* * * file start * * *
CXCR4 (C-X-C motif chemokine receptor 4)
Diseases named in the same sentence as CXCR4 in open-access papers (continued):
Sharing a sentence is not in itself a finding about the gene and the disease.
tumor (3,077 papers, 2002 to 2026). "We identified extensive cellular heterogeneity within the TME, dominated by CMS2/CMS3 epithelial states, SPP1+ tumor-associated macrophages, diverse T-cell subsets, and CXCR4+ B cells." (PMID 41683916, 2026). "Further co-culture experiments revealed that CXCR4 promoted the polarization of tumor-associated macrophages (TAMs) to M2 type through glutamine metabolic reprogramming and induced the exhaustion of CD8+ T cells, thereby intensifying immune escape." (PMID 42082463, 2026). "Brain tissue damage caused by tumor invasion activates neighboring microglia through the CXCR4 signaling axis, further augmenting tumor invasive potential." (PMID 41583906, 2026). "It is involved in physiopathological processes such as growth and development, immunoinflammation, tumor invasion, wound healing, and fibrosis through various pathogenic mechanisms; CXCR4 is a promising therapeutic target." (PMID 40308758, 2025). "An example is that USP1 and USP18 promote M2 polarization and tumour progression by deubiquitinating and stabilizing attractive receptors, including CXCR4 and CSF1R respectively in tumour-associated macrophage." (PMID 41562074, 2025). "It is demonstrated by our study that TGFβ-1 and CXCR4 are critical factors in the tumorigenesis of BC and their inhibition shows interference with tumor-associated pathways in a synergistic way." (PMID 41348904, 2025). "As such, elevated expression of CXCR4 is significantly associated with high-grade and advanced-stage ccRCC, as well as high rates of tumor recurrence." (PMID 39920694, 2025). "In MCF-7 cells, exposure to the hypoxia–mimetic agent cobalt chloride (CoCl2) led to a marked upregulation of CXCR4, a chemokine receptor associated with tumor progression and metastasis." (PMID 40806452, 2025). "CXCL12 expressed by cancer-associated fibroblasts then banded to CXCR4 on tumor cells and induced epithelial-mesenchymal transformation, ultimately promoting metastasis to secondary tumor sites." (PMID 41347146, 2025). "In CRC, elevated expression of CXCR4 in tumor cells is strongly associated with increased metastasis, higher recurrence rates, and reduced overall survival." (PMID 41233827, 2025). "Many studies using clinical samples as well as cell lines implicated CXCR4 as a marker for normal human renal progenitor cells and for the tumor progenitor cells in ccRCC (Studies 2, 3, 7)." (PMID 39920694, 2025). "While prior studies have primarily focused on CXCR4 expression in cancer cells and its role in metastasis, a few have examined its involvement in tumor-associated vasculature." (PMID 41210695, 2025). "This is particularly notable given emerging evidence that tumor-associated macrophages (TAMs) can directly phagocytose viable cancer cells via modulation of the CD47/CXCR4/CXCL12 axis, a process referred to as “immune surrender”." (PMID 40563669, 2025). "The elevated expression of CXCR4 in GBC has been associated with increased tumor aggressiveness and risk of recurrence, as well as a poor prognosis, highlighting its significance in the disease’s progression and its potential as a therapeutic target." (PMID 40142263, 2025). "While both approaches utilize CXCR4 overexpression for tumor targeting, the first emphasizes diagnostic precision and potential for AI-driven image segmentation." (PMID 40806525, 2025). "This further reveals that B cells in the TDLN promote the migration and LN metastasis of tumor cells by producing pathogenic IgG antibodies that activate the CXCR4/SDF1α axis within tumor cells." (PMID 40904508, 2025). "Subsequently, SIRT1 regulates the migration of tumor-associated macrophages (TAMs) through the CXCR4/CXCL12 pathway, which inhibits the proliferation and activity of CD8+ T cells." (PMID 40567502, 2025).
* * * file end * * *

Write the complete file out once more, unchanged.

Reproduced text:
CXCR4 (C-X-C motif chemokine receptor 4)
Diseases named in the same sentence as CXCR4 in open-access papers (continued):
Sharing a sentence is not in itself a finding about the gene and the disease.
tumor (3,077 papers, 2002 to 2026). "We identified extensive cellular heterogeneity within the TME, dominated by CMS2/CMS3 epithelial states, SPP1+ tumor-associated macrophages, diverse T-cell subsets, and CXCR4+ B cells." (PMID 41683916, 2026). "Further co-culture experiments revealed that CXCR4 promoted the polarization of tumor-associated macrophages (TAMs) to M2 type through glutamine metabolic reprogramming and induced the exhaustion of CD8+ T cells, thereby intensifying immune escape." (PMID 42082463, 2026). "Brain tissue damage caused by tumor invasion activates neighboring microglia through the CXCR4 signaling axis, further augmenting tumor invasive potential." (PMID 41583906, 2026). "It is involved in physiopathological processes such as growth and development, immunoinflammation, tumor invasion, wound healing, and fibrosis through various pathogenic mechanisms; CXCR4 is a promising therapeutic target." (PMID 40308758, 2025). "An example is that USP1 and USP18 promote M2 polarization and tumour progression by deubiquitinating and stabilizing attractive receptors, including CXCR4 and CSF1R respectively in tumour-associated macrophage." (PMID 41562074, 2025). "It is demonstrated by our study that TGFβ-1 and CXCR4 are critical factors in the tumorigenesis of BC and their inhibition shows interference with tumor-associated pathways in a synergistic way." (PMID 41348904, 2025). "As such, elevated expression of CXCR4 is significantly associated with high-grade and advanced-stage ccRCC, as well as high rates of tumor recurrence." (PMID 39920694, 2025). "In MCF-7 cells, exposure to the hypoxia–mimetic agent cobalt chloride (CoCl2) led to a marked upregulation of CXCR4, a chemokine receptor associated with tumor progression and metastasis." (PMID 40806452, 2025). "CXCL12 expressed by cancer-associated fibroblasts then banded to CXCR4 on tumor cells and induced epithelial-mesenchymal transformation, ultimately promoting metastasis to secondary tumor sites." (PMID 41347146, 2025). "In CRC, elevated expression of CXCR4 in tumor cells is strongly associated with increased metastasis, higher recurrence rates, and reduced overall survival." (PMID 41233827, 2025). "Many studies using clinical samples as well as cell lines implicated CXCR4 as a marker for normal human renal progenitor cells and for the tumor progenitor cells in ccRCC (Studies 2, 3, 7)." (PMID 39920694, 2025). "While prior studies have primarily focused on CXCR4 expression in cancer cells and its role in metastasis, a few have examined its involvement in tumor-associated vasculature." (PMID 41210695, 2025). "This is particularly notable given emerging evidence that tumor-associated macrophages (TAMs) can directly phagocytose viable cancer cells via modulation of the CD47/CXCR4/CXCL12 axis, a process referred to as “immune surrender”." (PMID 40563669, 2025). "The elevated expression of CXCR4 in GBC has been associated with increased tumor aggressiveness and risk of recurrence, as well as a poor prognosis, highlighting its significance in the disease’s progression and its potential as a therapeutic target." (PMID 40142263, 2025). "While both approaches utilize CXCR4 overexpression for tumor targeting, the first emphasizes diagnostic precision and potential for AI-driven image segmentation." (PMID 40806525, 2025). "This further reveals that B cells in the TDLN promote the migration and LN metastasis of tumor cells by producing pathogenic IgG antibodies that activate the CXCR4/SDF1α axis within tumor cells." (PMID 40904508, 2025). "Subsequently, SIRT1 regulates the migration of tumor-associated macrophages (TAMs) through the CXCR4/CXCL12 pathway, which inhibits the proliferation and activity of CD8+ T cells." (PMID 40567502, 2025).